Image via Jonathan Oakley/Flickr CC
As my Top Pick this month, I’m recommending a global company that is close to being the Holy Grail for the telecom industry — Vodafone Group PLC
Vodafone is the second-largest mobile phone operator in the world, as well as one of the leading providers of broadband TV and phone services in Europe, with over 400 million customers, of which 120 million are based in Europe. Vodafone is one of the three largest mobile phone operators in the U.K., Germany, Italy, Spain, Turkey, Egypt, India and South Africa.
In Europe, it provides Next Generation Network services to 54 million homes after its recent deal to acquire Liberty Media’s fixed networks in Germany and the Czech Republic, Hungary and Romania.
Vodafone is down 8% over the last five years before dividends, similar to the U.S. telecom companies, as retiring CEO Vittorio Colao has reshaped the sprawling patchwork of joint ventures and minority stakes that he inherited a decade ago.
Having sold Vodafone’s 40% stake in Verizon Mobile in 2014 and distributed the proceeds to shareholders, Colao grasped the remaining nettle by selling Vodafone’s Indian operations into a joint venture with rival Idea Telecom last year.
Vodafone is poised to benefit from its clearer structure. As with all companies with a large exposure to slow-growing Europe, Vodafone has been experiencing low growth in its European business, but the Liberty deal and the rapid growth of data, both on mobile and fixed networks, is helping offset this. With the cash drain of India now off its balance sheet, Vodafone should see growth in EBITDA.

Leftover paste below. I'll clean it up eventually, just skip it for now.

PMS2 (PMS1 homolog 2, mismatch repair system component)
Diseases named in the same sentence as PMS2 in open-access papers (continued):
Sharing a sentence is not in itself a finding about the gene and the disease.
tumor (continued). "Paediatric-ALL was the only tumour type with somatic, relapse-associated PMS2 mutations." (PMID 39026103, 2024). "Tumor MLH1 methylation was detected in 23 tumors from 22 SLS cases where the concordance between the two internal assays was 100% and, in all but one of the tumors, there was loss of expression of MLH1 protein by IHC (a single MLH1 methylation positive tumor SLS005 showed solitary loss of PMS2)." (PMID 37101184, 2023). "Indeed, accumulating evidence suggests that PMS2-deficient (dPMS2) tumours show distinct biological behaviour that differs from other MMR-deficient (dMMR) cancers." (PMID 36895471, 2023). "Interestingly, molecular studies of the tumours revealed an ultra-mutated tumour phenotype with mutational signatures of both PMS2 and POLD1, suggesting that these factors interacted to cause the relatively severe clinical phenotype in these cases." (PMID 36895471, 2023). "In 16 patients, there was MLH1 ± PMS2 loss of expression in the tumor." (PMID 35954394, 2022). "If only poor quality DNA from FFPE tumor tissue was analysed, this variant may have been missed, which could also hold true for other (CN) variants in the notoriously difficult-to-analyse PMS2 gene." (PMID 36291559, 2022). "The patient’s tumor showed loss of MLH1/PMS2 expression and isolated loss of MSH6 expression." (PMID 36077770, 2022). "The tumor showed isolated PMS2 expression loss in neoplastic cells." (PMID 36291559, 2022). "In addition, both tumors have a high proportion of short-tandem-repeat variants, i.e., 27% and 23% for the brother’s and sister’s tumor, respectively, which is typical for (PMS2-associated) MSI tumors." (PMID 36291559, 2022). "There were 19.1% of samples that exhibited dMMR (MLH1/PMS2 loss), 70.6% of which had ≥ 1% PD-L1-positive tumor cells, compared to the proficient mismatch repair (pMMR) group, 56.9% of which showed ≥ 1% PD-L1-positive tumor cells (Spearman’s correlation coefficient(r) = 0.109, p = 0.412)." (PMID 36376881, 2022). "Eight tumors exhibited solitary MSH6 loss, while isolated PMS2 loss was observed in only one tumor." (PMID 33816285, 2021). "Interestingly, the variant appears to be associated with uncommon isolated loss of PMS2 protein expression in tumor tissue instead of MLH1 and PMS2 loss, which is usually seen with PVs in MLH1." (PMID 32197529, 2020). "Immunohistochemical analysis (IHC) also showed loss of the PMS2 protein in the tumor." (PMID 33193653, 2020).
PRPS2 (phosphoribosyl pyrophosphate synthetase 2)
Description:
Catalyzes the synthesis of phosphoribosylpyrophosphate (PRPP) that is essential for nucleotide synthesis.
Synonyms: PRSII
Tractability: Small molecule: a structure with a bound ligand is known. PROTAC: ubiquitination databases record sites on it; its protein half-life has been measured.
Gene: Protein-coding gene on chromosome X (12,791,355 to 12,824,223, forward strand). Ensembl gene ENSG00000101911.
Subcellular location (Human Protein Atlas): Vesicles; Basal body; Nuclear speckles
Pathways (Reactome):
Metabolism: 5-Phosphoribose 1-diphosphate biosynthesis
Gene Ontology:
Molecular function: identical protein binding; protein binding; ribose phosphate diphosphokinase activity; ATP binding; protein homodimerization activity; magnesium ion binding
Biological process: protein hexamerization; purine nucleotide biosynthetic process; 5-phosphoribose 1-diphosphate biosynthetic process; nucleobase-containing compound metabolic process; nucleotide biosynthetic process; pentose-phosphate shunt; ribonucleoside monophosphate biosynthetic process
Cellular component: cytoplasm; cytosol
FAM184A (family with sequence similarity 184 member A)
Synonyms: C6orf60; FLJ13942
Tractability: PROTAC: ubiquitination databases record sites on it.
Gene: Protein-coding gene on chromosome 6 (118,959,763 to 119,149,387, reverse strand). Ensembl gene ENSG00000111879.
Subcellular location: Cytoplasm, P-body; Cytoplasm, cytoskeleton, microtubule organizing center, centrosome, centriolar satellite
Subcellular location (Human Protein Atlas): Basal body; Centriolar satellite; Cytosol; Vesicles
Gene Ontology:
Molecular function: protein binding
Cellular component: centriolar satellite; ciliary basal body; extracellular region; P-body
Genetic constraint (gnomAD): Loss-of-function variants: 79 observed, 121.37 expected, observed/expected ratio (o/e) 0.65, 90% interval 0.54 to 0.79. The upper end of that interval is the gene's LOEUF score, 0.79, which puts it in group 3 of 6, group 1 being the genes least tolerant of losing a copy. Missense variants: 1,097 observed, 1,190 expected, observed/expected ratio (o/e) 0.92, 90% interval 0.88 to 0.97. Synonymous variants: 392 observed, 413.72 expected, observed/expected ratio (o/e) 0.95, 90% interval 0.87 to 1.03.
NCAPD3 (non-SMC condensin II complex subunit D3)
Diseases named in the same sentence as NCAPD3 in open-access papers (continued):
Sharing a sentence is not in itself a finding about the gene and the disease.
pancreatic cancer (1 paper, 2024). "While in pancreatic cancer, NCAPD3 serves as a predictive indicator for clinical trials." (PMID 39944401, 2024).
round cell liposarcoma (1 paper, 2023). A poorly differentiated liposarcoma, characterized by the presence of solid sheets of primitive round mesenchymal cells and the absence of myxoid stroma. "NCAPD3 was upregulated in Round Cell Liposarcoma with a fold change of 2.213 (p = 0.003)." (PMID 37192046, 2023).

Vodafone has a strong position in both the wealthy European markets and the fast-growing emerging Africa, the Middle East and Asia Pacific markets. It has a strong balance sheet and is forecasting 1%-5% growth in EBITDA and dividends for the next few years, which are covered by FCF after spectrum payments.
It represents a lower-risk way to play changes in technology and economic growth while paying an attractive dividend. Vodafone pays US $1.73 in dividends twice yearly, of which the interim payment represents one third of the total and the final payment is two thirds.
This is equivalent to a 6.6% yield and it increased 2% this year. It will be affected by the US$/€ exchange rate and is subject to 15% withholding tax unless held in a retirement account.
Gavin Graham is contributing editor to Internet Wealth Builder.
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